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I suppose the question is in the title. My immediate thought would be to extend to set-valued functions, and that doesn't seem like a huge problem, at least not obviously. For example, you could "blow up" (abuse of terminology) a point into an open set of a separate topology by mapping that point onto an interval.

Does this idea make sense, and if so, where can I find references to it, if any?

EDIT: Noah's comment has given some axioms for some weak relations satisfying these properties:

Given topological spaces $(X,\tau)$, $(Y,\sigma)$, we say a relation $R \subseteq X\times Y$ is almost homeomorphic if it satisfies the following axioms:

$(i)$ For each $U \in \tau$ we have $R(U)\in \sigma$.

$(ii)$ For each $V \in \sigma$, we have $R^{-1}(V)\in \tau$.

$(iii)$ For each $x \in X$, there is at least one $y \in Y$ such that $xRy$ is true.

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    $\begingroup$ @aldodecristo In general you do get not local homeomorphisms. Consider any map $\mathbb R \to \{*\}$. $\endgroup$
    – Paul Frost
    Mar 4, 2021 at 17:30
  • $\begingroup$ Do you mean if we assume that maps are continuous and open? $\endgroup$
    – Randall
    Mar 4, 2021 at 17:32
  • $\begingroup$ "an embedding is a homeomorphism onto its image", en.wikipedia.org/wiki/Embedding#General_topology $\endgroup$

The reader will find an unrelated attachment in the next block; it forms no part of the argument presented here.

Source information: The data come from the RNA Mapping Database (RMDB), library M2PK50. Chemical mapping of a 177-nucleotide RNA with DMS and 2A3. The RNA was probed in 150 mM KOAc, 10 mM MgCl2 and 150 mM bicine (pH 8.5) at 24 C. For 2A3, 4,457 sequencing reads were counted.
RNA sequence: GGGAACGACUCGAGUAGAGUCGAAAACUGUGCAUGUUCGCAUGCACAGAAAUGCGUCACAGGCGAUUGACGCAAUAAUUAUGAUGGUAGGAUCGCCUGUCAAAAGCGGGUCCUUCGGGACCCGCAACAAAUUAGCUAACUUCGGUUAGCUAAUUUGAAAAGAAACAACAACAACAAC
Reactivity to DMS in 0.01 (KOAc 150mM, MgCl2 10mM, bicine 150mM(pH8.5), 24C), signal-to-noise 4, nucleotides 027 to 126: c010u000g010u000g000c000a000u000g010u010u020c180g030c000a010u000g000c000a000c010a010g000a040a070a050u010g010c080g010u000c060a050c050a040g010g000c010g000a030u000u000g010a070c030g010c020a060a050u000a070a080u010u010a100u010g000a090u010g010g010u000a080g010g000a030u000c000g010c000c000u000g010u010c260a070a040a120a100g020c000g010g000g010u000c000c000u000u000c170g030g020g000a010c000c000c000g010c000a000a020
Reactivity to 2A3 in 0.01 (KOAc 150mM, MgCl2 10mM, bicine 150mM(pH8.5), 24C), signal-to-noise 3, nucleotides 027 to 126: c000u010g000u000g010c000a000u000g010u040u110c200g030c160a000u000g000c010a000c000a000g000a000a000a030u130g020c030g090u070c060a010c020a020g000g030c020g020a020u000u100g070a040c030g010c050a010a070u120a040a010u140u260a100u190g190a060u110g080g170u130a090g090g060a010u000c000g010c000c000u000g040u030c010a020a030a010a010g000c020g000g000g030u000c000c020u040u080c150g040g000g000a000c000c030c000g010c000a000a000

– lhf
    Mar 4, 2021 at 18:21
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    $\begingroup$ Per your comment about blowing up points, it sounds like you're interested in the following: given topological spaces $(X,\tau),(Y,\sigma)$, a relation $R\subseteq X\times Y$ such that $(i)$ for each $U\in\tau$ we have $R(U)\in\sigma$, $(ii)$ for each $V\in\sigma$ we have $R^{-1}(U)\in\tau$, and $(iii)$ for each $x\in X$ there is at least one $y\in Y$ with $xRy$. So we drop a priori injectiveness, surjectiveness, and single-valuedness. Does that seem right? $\endgroup$ Mar 4, 2021 at 18:55
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    $\begingroup$ Any map $f:(X,\tau_X)\rightarrow(Y,\tau_Y)$ induces a function $f^*:\tau_Y\rightarrow \tau_X$, $U\mapsto f^{-1}(U)$. I have seen the definition that $f$ is a quasihomeomorphism if $f^*$ is bijective. Obviously every homeomorphism is a quasihomeomorphism, but there are quasihomeomorphisms which are not bijective. If $X$ is any space and $X_0$ the quotient $T_0$ space formed by identifying $x\sim y$ iff $\overline{\{x\}}=\overline{\{y\}}$, then $X\rightarrow X_0$ is a surjective quasihomeomorphism which is bijective iff $X$ is $T_0$. $\endgroup$
    – Tyrone
    Mar 4, 2021 at 19:18

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